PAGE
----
Tuesday, September 26, 2006
Shines off the Hudson River and into the bus in early-morning sparks; makes me blink as I dive into Oryx and Crake, on my way upstate. Bursts through bleached-cotton clouds as they play their skychasing games.
I love all the seasons here, but there’s something somehow extra special about these bright soft cool days, traces of summer and hints of fall. Mountain-top trees still green, sun-colored cheeks still flushed, belly-butterflies still flitting. I guess these patterns of attracting the ephemeral and transitional are because I am still Not Settled. I love my paths, my bubbles, my worlds. Sure would be nice to have some company for the road, though. Even if it’s in a vaguely similar direction, instead of the parallel path I for so long expected, hoped for. Sure would be nice.
Spills through closed blinds, waking me too early; I sneak a peak and dive under the arm, the pillow. Ignites fiery tops of trees in fires of sienna and brick and tea and cherry-tangerine and amber and burgundy browns.
Tuesday, September 05, 2006
Labor Day Saturday at the ashram. Hanging out after the end of the show, Garage Sale of the Mindstuff by Dr. Jayanti Patel who is in his 70s, from Bombay, and exceedingly funny. Just-made kir (not the kind you have with your aunt at brunch that can be a roayle, but the kind that’s sweet and made with rice and milk and cardamom and saffron and almonds and sometimes rosewater) has been doled out.
We are laughing and shooting breezes and I am threatening to make good on my chorus of a threat to have an impromptu dance party. It materializes that some of the posse is away this weekend. An hour away, at a nearby holistic center/new age summer camp, where some of the biggest names in western kirtan (devotional song) are gathered for the weekend. Said weekend is completely sold out. There is an all-night thing going, starting with Krishna Das at midnight, then Wah!, then Shyam Das into the dawn, then sweet morning ragas. We call a friend who is there with Shyam-ji’s posse who says we should try to come, anyway. So we do.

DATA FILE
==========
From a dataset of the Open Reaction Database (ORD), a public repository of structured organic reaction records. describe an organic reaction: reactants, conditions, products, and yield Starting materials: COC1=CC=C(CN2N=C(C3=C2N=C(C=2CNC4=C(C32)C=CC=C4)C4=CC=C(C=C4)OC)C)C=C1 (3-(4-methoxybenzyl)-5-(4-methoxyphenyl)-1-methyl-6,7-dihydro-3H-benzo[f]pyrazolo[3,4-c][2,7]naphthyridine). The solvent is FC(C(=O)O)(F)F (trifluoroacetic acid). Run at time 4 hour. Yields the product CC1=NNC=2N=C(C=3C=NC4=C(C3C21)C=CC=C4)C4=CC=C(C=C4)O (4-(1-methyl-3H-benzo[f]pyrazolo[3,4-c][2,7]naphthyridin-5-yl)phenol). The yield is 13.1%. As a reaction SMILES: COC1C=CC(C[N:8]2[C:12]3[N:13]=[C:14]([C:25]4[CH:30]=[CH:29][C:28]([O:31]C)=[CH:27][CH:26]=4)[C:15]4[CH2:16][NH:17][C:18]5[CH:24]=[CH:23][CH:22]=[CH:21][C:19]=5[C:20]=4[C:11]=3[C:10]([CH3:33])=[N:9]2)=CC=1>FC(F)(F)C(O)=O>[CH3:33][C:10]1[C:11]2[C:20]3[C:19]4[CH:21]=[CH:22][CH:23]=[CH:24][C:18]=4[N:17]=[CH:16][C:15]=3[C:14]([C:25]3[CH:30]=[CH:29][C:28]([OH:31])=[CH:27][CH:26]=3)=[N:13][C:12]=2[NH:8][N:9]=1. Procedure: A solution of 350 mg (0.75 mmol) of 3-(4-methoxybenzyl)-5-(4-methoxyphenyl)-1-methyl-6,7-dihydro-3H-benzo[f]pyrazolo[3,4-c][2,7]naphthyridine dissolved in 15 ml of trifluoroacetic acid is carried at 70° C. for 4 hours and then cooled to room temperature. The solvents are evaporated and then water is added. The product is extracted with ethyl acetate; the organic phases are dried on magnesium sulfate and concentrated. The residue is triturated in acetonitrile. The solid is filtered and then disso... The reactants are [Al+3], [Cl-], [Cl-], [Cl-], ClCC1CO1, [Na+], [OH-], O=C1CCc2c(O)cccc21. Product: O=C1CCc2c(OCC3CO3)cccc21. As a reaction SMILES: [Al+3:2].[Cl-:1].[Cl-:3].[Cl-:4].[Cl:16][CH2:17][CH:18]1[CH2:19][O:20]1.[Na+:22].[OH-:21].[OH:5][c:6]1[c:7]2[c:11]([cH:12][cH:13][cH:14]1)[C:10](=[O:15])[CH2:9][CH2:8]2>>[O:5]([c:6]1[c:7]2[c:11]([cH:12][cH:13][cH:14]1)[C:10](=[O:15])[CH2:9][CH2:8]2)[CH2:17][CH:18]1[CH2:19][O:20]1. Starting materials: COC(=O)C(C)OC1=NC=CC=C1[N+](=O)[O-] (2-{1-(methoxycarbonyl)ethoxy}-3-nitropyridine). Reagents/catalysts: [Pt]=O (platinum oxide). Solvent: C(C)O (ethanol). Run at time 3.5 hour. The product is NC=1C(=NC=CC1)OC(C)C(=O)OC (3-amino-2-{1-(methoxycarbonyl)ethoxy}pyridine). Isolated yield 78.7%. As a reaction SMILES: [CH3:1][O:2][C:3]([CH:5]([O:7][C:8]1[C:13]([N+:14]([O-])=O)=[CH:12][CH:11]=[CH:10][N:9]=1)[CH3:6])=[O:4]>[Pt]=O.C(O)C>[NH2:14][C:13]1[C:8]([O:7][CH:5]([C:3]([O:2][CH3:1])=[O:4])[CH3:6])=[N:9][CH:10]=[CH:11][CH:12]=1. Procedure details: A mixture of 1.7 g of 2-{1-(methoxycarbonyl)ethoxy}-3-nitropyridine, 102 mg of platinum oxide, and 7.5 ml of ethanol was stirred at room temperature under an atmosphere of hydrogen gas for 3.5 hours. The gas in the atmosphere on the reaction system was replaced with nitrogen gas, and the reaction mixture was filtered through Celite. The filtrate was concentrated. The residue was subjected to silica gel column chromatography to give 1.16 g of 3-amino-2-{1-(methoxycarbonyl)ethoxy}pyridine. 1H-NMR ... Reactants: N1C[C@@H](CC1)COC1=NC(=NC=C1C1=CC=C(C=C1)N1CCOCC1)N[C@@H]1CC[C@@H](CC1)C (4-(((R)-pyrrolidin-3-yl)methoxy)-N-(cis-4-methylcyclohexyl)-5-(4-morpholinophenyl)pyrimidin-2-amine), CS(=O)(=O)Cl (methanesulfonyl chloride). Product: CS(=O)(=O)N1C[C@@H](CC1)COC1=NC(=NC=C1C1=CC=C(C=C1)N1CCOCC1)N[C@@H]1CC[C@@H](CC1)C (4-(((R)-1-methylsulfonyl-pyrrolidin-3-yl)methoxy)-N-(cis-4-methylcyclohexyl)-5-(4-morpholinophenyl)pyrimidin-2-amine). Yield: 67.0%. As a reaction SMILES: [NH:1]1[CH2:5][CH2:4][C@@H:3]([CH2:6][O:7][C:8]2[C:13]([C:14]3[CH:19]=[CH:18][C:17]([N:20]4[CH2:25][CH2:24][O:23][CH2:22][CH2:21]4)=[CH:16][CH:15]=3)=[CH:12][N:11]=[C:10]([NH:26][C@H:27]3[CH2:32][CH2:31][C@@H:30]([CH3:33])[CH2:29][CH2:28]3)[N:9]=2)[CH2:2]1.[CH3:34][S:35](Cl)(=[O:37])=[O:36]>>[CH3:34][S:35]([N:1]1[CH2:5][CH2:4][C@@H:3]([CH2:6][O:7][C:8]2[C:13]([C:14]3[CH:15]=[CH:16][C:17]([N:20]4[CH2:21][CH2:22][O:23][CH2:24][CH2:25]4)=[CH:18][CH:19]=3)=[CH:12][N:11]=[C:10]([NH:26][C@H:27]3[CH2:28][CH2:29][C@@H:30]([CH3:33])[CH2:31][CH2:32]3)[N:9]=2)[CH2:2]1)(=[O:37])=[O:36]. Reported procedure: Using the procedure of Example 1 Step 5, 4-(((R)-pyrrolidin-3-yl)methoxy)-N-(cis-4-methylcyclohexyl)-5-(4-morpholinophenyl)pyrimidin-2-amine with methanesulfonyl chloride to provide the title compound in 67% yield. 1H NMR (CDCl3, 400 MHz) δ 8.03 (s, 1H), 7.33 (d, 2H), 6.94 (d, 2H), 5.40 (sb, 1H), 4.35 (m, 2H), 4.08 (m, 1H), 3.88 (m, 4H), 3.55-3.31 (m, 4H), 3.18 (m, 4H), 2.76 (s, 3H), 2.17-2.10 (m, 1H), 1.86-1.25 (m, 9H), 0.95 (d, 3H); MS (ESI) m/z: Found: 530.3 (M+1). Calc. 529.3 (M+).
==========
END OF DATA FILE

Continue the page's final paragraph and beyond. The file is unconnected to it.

We dress up in our sparkliest Indianized regalia and head out into the howling winds and rains of hurricane Ernesto, two gopis and three boys, singing and laughing all the way, determined to make it all about the journey- and if we get in, it’s all bonus, baby.
And we do. Join the several-hundred people still dancing and singing and sleeping to the beat of Wah’s bass and ethereal voice in the great hall at 2:30 in the a.m. Very cool. Hook up with the handful of other Ananda-ites already there and dance and laugh and sing until Shyam goes on at 4:30, when we take our spots in the front. And laugh and chant and sit until the sky lights the grey skies. Most fun brahmamuhurta I’ve had in a while.
We sing and laugh and snuggle all the way home. Ashram version of the walk of shame, coming back at 10 in last night’s outfits, sneaking back to bed. Except we told everyone how naughty we were. How worth it it was. How we want to go back for the whole thing, maybe next year. How we supported the artists with our ardent enthusiasm and glee-filled presence. How we do not condone trying to ever sneak your way into anything that you have not paid for.
Unless maybe it’s a hurricane Saturday night and all your friends are there already and you just have to do something spur-of-the-moment impulsive and risky and your intentions are good and it’s spawned by love and you do not plan to lie or cheat or take more than you need. And it’s more sharing than stealing, in the end, anyway.